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Why do people blush? Darwin studied the phenomenon of reddened cheeks and necks as a response to embarrassment and wrote, "Blushing is the most peculiar and most human of all expressions." And, unlike a smile or laughter, a blush can't be faked. David Robson wrote an article on BBC.com about new research that suggests that "feelings of excruciating embarrassment may be crucial for your wellbeing in the long term."

Psychologist Mark Leary at Duke University thinks blushes are “non-verbal apologies” that can clear up awkward moments. “Even if you are innocent, it may not hurt to convey discomfort at being accused – to say ‘I'm sorry that I have inadvertently given you a reason to suspect me’,” Leary said.

Matthew Feinberg did research at the University of California, Berkeley, and found that people who were more easily flustered were more likely to be altruistic and to play honestly in a game that involved cash rewards.

In a subsequent experiment, Feinberg showed participants pictures of people with embarrassed expressions, and asked them a series of questions, such as; “If this person were a fellow student, how likely is it that you would ask her to join a study group that you were a part of?” People who looked a little flustered were more likely to be included than those who looked cool and calm.

Amazingly, red-faced awkwardness may boost your sex appeal when faced with someone you fancy. “If they are looking for a long-term partner, it could show that you are prosocial, cooperative – someone who isn’t going to cheat,” says Feinberg, who is now at the University of Toronto.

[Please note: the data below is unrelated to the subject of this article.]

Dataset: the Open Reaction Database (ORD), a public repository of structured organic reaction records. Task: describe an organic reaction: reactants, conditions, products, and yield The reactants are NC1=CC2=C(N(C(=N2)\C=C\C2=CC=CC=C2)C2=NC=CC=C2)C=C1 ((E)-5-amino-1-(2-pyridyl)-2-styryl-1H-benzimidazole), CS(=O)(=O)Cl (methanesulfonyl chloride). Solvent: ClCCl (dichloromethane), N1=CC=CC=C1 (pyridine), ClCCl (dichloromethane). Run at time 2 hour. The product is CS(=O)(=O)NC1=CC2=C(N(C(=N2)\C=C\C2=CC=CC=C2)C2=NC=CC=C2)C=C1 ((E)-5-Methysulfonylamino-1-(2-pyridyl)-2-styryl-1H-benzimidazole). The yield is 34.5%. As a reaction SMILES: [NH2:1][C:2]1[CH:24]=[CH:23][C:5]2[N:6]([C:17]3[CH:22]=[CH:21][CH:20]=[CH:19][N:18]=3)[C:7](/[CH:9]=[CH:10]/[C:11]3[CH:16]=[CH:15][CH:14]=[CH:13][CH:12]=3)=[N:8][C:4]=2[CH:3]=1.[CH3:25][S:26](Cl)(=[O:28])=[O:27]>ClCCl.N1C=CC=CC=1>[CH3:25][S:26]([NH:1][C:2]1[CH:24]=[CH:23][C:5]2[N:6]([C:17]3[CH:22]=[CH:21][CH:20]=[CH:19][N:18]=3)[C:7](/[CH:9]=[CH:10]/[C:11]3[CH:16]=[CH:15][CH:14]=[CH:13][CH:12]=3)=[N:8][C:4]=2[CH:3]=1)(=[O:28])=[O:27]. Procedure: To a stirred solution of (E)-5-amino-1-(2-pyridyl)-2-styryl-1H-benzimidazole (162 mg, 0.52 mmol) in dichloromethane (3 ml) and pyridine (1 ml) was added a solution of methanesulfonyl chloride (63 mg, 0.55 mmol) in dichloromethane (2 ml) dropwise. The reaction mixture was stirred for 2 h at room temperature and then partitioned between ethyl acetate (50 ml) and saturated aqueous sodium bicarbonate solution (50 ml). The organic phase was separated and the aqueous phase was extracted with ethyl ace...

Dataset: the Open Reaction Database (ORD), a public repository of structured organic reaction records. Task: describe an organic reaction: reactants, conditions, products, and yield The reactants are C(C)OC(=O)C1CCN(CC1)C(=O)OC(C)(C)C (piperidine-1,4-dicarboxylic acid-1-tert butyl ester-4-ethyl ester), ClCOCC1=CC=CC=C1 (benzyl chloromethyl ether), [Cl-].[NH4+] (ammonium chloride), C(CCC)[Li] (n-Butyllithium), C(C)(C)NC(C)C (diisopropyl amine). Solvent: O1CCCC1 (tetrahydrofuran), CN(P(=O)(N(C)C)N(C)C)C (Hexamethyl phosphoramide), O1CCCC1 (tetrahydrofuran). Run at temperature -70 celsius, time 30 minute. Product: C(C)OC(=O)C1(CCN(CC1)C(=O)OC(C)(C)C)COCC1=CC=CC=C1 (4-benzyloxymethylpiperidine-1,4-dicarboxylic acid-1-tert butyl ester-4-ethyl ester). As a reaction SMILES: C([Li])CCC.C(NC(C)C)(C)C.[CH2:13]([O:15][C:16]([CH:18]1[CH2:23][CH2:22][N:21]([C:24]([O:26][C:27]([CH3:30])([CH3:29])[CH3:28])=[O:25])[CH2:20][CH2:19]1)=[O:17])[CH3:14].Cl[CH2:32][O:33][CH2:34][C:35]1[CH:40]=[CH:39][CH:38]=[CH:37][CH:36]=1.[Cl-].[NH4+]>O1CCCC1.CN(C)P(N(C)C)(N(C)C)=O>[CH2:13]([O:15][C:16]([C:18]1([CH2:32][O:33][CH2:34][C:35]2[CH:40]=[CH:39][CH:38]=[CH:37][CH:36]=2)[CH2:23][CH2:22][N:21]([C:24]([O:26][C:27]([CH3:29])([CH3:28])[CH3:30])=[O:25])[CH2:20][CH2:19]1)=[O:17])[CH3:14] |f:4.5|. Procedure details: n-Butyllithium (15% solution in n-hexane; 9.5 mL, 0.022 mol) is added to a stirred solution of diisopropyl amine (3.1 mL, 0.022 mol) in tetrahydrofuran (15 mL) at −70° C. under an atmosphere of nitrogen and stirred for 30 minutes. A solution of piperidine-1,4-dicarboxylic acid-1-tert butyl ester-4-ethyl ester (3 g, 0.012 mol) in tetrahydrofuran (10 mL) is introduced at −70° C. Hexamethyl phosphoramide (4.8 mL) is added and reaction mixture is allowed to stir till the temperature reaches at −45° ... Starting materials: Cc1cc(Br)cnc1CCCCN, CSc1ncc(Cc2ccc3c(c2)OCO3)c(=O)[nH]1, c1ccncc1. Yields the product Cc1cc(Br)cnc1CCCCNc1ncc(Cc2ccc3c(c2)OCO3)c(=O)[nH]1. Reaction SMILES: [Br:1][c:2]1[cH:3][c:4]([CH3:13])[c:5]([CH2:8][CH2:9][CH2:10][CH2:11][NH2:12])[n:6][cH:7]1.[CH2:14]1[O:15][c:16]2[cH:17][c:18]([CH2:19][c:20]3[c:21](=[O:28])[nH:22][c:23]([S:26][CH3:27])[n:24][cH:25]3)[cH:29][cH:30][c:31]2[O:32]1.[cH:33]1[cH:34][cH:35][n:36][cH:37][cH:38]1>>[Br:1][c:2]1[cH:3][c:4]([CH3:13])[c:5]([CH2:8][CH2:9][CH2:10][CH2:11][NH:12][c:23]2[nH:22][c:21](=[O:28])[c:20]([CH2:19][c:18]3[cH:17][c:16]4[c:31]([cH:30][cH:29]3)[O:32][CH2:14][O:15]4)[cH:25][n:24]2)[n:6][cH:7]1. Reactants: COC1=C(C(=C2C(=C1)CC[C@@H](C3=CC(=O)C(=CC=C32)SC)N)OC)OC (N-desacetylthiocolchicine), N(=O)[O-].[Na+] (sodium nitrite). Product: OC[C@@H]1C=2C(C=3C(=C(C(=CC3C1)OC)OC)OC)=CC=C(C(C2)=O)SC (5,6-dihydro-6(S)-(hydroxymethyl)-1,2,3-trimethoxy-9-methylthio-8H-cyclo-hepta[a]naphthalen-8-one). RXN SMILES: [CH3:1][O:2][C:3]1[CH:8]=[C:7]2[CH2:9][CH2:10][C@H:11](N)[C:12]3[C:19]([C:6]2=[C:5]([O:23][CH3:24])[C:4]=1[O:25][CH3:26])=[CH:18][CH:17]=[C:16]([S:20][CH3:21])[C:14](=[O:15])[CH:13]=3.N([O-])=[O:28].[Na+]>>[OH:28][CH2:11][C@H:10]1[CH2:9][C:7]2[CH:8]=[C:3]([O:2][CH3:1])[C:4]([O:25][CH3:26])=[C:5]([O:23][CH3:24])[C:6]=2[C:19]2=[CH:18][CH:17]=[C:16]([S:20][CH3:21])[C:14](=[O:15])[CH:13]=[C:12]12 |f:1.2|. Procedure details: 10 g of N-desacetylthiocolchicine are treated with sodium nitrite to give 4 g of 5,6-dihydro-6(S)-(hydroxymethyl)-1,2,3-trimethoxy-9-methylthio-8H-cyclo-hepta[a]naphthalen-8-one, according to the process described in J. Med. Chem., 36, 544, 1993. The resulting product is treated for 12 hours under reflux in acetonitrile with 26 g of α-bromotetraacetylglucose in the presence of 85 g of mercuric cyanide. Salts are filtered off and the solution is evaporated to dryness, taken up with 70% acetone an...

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Income inequality makes the 1% sad, too

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A study from the notorious socialists at the Harvard Business Review analyzed data from the Gallup World Poll and the World Top Incomes Database and found that in countries with a large degree of wealth inequality, "levels of life satisfaction" go down, and "negative daily emotional experiences" go up, for all populations, including the richest. Read the rest

How imaginary friends went from a parental worry to a badge of honour

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For a long time, kids' imaginary friends were a cause for concern: Dr Spock recommended taking kids to "a child psychiatrist, child psychologist or other mental-health counsellor" to figure out what kids with imaginary friends were "lacking;" while Jean Piaget saw imaginary friends as a sign of failure, not of an active imagination, because "The child has no imagination, and what we ascribe to him as such is no more than a lack of coherence." Read the rest

How to become better at smelling and avoiding the many varieties of bullshit

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How strong is your bullshit detector? And what exactly IS the scientific definition of bullshit?

In this episode we explore both of those concepts as well as what makes a person susceptible to bullshit, how to identify and defend against it, and what kind of people are the most and least likely to be bowled over by bullshit artists and other merchants of feel-good woo.

You’ll hear how Gordon Pennycook and his team at the University of Waterloo set out to discover if there was a spectrum of receptivity for a certain kind of humbug they call pseudo-profound bullshit – the kind that sounds deep and meaningful at first glance, but upon closer inspection means nothing at all. They wondered, is there a “type” of person who is more susceptible to that kind of language, and if so, what other things about personalities and thinking styles correlate with that tolerance and lack of skepticism, and why?

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In every episode, after I read a bit of self delusion news, I taste a cookie baked from a recipe sent in by a listener/reader. Read the rest